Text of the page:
Virus economic hit 'worse than the Great Depression'

Treasury boss Steven Kennedy has warned some businesses will be lost permanently from the economic shock of coronavirus, which has hit harder and faster.

Virus economic hit 'worse than the Great Depression'

Businesses and jobs will be lost permanently because of the coronavirus crisis, which has caused a much faster economic shock than the Great Depression.

Treasury predicts unemployment to peak at 10 per cent as a result of the pandemic, with some businesses expected to go under.

The jobless rate was higher during the economic devastation through the 1930s, but the numbers steadily rose over the course of years rather than months.


Treasury boss Steven Kennedy says the disease is having an unprecedented impact on economies worldwide.

"We have never seen an economic shock of this speed, magnitude and shape, reflecting that this is both a significant demand and supply shock," he told a Senate committee in Canberra on Tuesday.

He said the world economy could change in important and sustained ways after the shock of the virus subsides.

"Some jobs and businesses will have been lost permanently," Dr Kennedy said.

Australia's economic relationship with its largest trading partner China has been dragged into the fray as diplomatic tensions flare between the two nations.

Dr Kennedy believes the crucial financial ties can help both countries recover from the economic crisis.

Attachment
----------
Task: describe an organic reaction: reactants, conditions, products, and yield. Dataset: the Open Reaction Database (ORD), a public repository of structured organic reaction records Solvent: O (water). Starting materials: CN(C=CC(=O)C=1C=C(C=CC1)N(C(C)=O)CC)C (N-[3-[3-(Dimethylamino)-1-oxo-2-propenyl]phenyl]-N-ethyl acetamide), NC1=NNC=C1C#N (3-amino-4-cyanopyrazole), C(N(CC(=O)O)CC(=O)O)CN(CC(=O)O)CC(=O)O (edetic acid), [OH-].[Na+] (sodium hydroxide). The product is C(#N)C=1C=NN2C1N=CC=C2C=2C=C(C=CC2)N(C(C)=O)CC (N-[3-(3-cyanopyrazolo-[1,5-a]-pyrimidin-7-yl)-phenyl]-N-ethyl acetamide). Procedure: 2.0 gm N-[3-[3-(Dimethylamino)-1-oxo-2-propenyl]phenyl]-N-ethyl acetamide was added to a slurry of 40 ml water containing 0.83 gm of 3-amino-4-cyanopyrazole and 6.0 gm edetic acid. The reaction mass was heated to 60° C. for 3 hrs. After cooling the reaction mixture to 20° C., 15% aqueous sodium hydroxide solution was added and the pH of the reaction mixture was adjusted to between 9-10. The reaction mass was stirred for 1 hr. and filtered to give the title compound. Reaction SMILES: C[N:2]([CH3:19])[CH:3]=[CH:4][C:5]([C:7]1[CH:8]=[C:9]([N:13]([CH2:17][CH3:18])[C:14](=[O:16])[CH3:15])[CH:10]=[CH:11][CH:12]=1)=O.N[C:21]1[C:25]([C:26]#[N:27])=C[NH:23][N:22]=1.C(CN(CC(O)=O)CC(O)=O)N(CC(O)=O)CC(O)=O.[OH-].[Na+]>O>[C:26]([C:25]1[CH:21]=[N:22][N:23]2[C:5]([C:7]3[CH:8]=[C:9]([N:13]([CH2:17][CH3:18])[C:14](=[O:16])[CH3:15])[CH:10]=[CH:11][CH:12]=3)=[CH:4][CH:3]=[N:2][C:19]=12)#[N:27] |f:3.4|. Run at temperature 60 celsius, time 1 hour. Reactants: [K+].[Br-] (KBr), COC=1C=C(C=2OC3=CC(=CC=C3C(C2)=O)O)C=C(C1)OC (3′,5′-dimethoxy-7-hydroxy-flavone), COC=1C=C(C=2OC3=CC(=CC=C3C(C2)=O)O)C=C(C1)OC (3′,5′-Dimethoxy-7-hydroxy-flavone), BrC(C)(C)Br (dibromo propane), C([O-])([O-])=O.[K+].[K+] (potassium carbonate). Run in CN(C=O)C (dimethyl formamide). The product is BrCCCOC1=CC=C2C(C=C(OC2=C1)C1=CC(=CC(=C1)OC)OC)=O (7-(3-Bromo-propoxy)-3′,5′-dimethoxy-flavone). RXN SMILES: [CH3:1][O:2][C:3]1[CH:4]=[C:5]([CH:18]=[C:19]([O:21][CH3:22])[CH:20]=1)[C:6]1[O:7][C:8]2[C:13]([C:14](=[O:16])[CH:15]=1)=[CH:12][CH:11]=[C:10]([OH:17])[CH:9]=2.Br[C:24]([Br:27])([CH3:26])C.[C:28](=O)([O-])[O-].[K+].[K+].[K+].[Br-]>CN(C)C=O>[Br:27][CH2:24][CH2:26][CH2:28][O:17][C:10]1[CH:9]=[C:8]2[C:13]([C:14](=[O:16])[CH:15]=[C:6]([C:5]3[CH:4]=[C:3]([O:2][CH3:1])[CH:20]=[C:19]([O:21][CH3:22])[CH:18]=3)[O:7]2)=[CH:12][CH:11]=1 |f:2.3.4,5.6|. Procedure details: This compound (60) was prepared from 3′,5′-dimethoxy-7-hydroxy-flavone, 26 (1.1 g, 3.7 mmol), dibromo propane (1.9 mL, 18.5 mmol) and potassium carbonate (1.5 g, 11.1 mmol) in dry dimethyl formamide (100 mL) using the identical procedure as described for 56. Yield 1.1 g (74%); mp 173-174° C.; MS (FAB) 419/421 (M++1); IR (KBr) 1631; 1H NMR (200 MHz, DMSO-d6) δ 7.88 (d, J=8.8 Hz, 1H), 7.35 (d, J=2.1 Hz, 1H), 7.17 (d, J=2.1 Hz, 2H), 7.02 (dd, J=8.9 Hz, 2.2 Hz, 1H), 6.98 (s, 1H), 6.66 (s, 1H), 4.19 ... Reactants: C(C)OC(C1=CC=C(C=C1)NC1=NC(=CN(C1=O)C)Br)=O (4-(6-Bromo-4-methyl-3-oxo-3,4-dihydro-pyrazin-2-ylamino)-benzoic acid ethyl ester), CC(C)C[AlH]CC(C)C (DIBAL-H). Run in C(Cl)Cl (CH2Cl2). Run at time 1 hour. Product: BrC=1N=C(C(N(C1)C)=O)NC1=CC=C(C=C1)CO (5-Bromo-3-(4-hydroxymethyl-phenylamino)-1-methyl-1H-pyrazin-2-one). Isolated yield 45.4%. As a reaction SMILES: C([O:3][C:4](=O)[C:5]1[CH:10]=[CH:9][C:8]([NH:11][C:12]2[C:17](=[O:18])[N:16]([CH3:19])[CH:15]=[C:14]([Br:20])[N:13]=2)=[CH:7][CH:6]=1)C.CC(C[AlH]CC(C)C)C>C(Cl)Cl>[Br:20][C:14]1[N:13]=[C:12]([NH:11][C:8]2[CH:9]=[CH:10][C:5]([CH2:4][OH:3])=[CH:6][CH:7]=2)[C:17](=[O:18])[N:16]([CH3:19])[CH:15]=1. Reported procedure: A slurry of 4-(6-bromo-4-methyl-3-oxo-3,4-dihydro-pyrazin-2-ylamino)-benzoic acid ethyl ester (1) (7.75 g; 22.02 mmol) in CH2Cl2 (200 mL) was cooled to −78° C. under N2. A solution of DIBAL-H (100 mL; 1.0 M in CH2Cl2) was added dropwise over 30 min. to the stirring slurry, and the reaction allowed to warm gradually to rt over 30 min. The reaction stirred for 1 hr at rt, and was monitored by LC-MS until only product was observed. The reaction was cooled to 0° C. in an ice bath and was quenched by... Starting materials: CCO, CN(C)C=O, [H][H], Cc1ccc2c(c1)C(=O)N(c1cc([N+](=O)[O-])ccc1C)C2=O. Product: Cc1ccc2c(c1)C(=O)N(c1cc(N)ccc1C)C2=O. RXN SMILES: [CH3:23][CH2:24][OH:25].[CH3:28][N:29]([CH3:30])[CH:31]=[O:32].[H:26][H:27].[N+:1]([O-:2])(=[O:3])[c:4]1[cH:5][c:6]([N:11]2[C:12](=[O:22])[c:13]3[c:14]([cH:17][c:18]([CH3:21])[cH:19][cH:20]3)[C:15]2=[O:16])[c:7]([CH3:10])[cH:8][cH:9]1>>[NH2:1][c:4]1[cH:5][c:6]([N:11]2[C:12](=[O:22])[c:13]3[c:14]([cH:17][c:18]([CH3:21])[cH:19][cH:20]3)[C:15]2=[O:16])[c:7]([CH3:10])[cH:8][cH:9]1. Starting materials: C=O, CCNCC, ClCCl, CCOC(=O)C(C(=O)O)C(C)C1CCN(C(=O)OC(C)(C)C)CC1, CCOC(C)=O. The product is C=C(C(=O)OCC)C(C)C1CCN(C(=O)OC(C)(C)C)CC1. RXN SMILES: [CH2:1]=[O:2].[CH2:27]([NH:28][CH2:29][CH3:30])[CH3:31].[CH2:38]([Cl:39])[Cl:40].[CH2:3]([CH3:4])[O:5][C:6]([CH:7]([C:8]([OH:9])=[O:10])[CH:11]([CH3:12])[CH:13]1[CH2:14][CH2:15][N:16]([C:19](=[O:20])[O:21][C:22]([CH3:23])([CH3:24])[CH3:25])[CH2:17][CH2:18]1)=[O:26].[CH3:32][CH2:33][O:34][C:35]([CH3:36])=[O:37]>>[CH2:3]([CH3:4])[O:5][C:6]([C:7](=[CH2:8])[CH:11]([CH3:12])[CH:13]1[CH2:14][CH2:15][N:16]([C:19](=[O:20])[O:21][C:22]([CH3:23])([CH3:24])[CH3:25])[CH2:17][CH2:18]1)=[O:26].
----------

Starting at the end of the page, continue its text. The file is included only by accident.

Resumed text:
"There is great economic return to Australia in continuing to support Chinese development and growth through our trade relations," he said.

Foreign investment rules have been temporarily tightened to give Treasurer Josh Frydenberg more oversight of overseas capital being tipped into Australia.

Dr Kennedy said the government could make the new measures permanent, noting a number of other countries had taken similar steps.

Mr Frydenberg and Finance Minister Mathias Cormann will provide economic updates to parliament on May 12 to outline the government's $320 billion in coronavirus measures.

Wage subsidies designed to help six million workers cling to jobs are at the heart of the government's response.

Treasury deputy secretary Jenny Wilkinson told the Senate committee 540,000 businesses covering 3.3 million workers have registered for the JobKeeper scheme.

It was also revealed 757,000 of the 762,000 applications for early access to superannuation have been approved, with payouts totalling $6.3 billion.

More than $4.5 billion has been paid out to businesses a week earlier than scheduled.

Dr Kennedy said how long restrictions remain in place would make a huge difference to growth projections.

"The next couple of weeks will be very important as we become clearer about the pattern of the social distancing measures and how they unfold," he said.

Shadow treasurer Jim Chalmers said Mr Frydenberg's speech would not be a substitute for comprehensively updated budget figures and forecasts.

"Australians shouldn't have to wait much longer than usual without the government being upfront with them about the impact of this virus, and the government's response," he told AAP.

The Morrison government will also provide an update on the economic and fiscal outlook in June ahead of the October budget.

Source : 9 News More